(3) instrumental measurement enables more precise quantitation of data than does visual observation and allows more objective comparisons to be made between results.
In order to meaningfully assess the data produced by the Macbeth Colorimeter, the results of the testing therewith were expressed in B* units. These units are an instrumental measure of the yellowness/blueness value in a three dimensional color space. In order to obtain a B* value from a given reflectance (color) value produced by the Macbeth Colorimeter, a correlation is made by using the procedure described in D. B. Judd and G. Wyszecki, Color in Business, Science and Industry, John Wiley & Sons, New York (1975). Thus, conventional test devices not in accordance with the invention and which are "unstressed", i.e., those considered substantially fully reactive, when immersed in urine samples containing 0.135 mg/dl hemoglobin visually produce a blue color; the corresponding correlated B* value is a small number (around 8). However, aged or otherwise "stressed" conventional devices, exhibiting a substantial loss of reactivity when dipped in urine containing 0.135 mg/dl hemoglobin, produce a green rather than blue color; such latter color correlates to a higher B* value (around 30). Accordingly, to determine the relative stability of test devices of the invention, the smaller the rate of change of B* with time under "stress" conditions, e.g., prolonged storage at elevated temperatures, the greater is the stability of the device.
Accordingly, Macbeth Colorimeter rate-of-change data was obtained from devices which had been produced according to the invention as described in Examples I-IV, supra, and from control devices which contained cumene hydroperoxide rather than the substituted cumene hydroperoxides of the devices of the invention. The devices were "stressed" by storage for one week at 70° C., and B* readings were obtained from the devices after immersion in urine samples containing 0.135 mg/dl hemoglobin immediately following their preparation as well as following that period of "stress". The rate-of-change of B* was then calculated. The average value of the rate-of-change of reactivity of the devices is set forth in the following table, in term of B* units per week.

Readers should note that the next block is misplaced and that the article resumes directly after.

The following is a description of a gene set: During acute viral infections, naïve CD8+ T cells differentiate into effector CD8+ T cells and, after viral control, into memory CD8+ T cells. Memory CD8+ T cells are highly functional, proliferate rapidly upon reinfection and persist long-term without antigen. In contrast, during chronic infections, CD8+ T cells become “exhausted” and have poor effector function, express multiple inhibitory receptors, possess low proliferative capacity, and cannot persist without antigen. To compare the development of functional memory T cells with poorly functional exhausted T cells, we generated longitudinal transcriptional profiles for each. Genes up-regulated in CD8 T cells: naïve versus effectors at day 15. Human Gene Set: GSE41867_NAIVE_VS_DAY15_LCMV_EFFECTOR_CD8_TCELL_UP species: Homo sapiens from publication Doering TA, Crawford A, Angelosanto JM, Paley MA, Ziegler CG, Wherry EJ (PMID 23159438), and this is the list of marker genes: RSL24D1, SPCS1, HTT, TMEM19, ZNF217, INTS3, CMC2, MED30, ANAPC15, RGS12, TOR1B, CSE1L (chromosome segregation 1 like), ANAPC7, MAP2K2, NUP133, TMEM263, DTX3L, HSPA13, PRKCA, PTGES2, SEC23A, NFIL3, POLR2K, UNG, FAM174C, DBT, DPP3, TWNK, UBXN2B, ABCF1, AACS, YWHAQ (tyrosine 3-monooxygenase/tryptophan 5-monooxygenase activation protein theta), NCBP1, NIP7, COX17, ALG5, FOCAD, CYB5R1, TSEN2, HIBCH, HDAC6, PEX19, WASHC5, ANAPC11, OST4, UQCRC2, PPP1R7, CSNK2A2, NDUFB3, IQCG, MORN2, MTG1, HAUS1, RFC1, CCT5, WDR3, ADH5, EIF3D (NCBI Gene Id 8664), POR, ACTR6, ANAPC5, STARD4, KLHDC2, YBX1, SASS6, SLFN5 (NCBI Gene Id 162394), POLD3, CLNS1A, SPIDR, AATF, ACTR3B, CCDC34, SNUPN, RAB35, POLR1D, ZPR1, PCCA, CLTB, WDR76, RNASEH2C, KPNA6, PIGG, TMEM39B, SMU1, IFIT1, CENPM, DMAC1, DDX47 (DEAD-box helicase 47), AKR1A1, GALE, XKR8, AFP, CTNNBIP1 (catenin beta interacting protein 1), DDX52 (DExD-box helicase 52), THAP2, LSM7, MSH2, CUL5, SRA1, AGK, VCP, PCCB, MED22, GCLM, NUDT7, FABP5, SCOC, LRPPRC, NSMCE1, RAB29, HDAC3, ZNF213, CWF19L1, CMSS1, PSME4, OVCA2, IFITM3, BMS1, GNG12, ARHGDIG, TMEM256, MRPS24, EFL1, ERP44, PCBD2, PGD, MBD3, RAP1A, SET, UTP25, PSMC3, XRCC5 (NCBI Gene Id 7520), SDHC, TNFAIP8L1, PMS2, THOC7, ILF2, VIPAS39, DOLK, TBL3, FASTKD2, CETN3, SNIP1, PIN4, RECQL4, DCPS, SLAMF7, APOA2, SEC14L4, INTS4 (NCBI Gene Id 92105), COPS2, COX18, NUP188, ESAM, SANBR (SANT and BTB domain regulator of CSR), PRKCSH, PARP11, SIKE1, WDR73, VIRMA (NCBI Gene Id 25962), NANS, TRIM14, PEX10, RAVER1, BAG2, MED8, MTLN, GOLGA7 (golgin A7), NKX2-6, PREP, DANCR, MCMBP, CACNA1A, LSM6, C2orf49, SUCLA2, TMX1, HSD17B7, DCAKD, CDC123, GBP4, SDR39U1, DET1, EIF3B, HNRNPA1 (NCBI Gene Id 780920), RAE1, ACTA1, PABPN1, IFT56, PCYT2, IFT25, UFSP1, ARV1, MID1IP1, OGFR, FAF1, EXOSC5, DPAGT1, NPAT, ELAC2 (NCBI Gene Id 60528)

______________________________________Device type Rate-of-change (B*/week)______________________________________cumene hydroperoxide (control) 24.86ρ-chlorocumene hydroperoxide 15.19(Ex. I)ρ-bromocumene hydroperoxide 11.32(Ex. II)ρ-nitrocumene hydroperoxide 15.54(Ex. III)3,4-dichlorocuemene hydroperoxide 22.68(Ex. IV)______________________________________
The foregoing instrumental data confirms that test devices of the invention which incorporated substituted cumene hydroperoxides exhibited substantially increased stability, under adverse storage and temperature "stress" conditions, by comparison with conventional devices which incorporated cumene hydroperoxide. Moreover, the enhanced stability, i.e., "shelf-life" of the devices of the invention advantageously enabled them to detect the presence of hemoglobin even after such "stress", whereas the degradation of reactivity of the conventional control device was comparatively so rapid and substantial as to render it much less reactive to hemoglobin and thus less desirable in terms of "shelf-life".
It is to be appreciated that many modifications and variations of the preferred embodiments of the instant invention as set forth herein are possible without departing from the spirit and scope of the invention, and that any limitations upon such spirit and scope are intended to be imposed only by the following claims.
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|U.S. Classification||436/66, 435/28, 427/2.13, 436/904, 422/400|
|International Classification||C12Q1/28, G01N33/72, G01N33/50, G01N31/00|
|Cooperative Classification||Y10S436/904, C12Q1/28, G01N33/725|
|European Classification||C12Q1/28, G01N33/72B4|
|Apr 4, 1983||AS||Assignment|
Owner name: MILES LABORATORIES, INC., ELKHART, IN., A CORP. OF
Free format text: ASSIGNMENT OF ASSIGNORS INTEREST.;ASSIGNOR:GANTZER, MARY L.;REEL/FRAME:004117/0843
Effective date: 19830331
|Oct 8, 1987||FPAY||Fee payment|
Year of fee payment: 4
|Dec 10, 1991||REMI||Maintenance fee reminder mailed|
|Jan 21, 1992||FPAY||Fee payment|
Year of fee payment: 8
|Jan 21, 1992||SULP||Surcharge for late payment|
|Dec 12, 1995||REMI||Maintenance fee reminder mailed|
|May 5, 1996||LAPS||Lapse for failure to pay maintenance fees|
|Jul 16, 1996||FP||Expired due to failure to pay maintenance fee|
Effective date: 19960508